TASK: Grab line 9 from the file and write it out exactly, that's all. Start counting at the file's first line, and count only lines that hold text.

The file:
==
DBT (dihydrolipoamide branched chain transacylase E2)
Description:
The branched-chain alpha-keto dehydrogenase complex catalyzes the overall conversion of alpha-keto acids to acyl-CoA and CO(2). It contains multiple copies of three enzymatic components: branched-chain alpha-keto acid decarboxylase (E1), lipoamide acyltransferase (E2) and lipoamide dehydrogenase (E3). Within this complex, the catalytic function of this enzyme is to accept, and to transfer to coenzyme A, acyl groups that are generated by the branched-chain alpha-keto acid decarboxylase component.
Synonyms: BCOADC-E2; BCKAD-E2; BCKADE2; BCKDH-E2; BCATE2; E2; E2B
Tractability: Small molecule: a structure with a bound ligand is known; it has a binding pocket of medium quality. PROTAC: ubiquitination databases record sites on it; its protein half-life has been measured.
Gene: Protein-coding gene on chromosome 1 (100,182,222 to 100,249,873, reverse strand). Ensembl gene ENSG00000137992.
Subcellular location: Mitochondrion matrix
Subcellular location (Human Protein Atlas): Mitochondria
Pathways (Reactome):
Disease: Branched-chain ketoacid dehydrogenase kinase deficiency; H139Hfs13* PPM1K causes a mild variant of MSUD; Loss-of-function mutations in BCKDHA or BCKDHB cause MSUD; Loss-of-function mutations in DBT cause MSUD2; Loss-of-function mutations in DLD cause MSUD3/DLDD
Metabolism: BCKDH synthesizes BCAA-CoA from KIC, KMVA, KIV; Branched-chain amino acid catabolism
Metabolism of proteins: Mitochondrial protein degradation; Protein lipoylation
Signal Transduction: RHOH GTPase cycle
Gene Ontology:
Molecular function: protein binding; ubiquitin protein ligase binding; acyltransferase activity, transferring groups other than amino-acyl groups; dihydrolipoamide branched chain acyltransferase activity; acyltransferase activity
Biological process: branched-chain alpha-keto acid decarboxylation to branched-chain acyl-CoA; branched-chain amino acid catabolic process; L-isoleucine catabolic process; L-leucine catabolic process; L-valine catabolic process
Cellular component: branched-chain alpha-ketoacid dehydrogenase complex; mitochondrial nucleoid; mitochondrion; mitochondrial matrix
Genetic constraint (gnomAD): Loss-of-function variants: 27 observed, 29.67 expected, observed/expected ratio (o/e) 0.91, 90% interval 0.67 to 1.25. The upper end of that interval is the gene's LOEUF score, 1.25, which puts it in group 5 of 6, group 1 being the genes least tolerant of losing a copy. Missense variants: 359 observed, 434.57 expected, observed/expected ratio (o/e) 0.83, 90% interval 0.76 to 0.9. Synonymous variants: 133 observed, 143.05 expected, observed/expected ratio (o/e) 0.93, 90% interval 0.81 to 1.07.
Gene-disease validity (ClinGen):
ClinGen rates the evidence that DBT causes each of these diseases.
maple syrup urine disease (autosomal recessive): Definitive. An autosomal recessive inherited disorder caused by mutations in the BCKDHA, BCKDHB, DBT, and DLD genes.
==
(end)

Pathways (Reactome):